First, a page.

Documents to download

The 0.7% aid target is a target for donor countries to contribute 0.7% of their Gross National Income (GNI) as Overseas Development Assistance (ODA). It was adopted as a target by a resolution of the UN General Assembly in 1970.

Countries’ proximity to the target and their commitment to achieve it is regarded by the international community as being an indicator of the generosity of individual countries’ aid policies. The OECD monitors and also provides data on countries’ ODA as a proportion of GNI.

In 2013, the Government achieved the target for the UK to contribute 0.7% of its GNI in aid for the first time.

In 2015 a Private Members’ Bill sponsored by former Liberal Democrat MP Michael Moore was passed into law with the support of the then Coalition Government. The International Development (Official Development Assistance Target) Act put the 0.7% aid target into legislation – in other words, it became legally binding for governments to meet it each year.

In each year from 2013 to 2015, the UK’s total aid expenditure was at or around 0.7 % of national income. In 2015, it reached 0.71%. The 2015 figure is not yet a final figure – it is possible that it could be revised either upwards or downwards.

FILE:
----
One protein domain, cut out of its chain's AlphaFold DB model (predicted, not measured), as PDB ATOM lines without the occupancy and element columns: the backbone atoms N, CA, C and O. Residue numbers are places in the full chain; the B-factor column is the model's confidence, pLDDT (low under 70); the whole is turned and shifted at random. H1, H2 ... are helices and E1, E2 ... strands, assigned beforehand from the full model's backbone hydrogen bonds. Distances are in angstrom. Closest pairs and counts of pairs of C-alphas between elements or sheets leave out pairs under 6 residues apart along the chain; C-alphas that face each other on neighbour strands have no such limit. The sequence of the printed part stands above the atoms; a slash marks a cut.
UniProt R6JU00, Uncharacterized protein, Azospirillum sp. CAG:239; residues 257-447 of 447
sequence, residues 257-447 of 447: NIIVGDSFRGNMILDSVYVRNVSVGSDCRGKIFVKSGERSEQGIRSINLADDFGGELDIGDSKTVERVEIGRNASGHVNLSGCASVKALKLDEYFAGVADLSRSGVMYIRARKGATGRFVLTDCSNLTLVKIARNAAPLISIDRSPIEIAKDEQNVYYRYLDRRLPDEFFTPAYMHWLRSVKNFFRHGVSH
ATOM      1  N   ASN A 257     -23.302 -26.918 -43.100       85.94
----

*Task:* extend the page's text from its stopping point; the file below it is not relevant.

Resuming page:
The 0.7% aid target has long had opponents in Parliament. Their opposition has been reinforced by its enshrinement in law. Sections of the media have also mobilised against the target more recently. In March 2016, John Wellington of the Mail on Sunday sponsored a petition calling on the Government to “stop spending a fixed 0.7 per cent of our national wealth on Foreign Aid”. After the petition passed the 100,000 signature threshold qualifying it for consideration for debate by the Petitions Committee, the Committee scheduled a Westminster Hall Debate for 13 June, which duly took place.

A series of stories alleging that UK aid is being spent wastefully and ineffectively, and is going to corrupt governments, appeared in some newspapers between March and June.

Documents to download

Related posts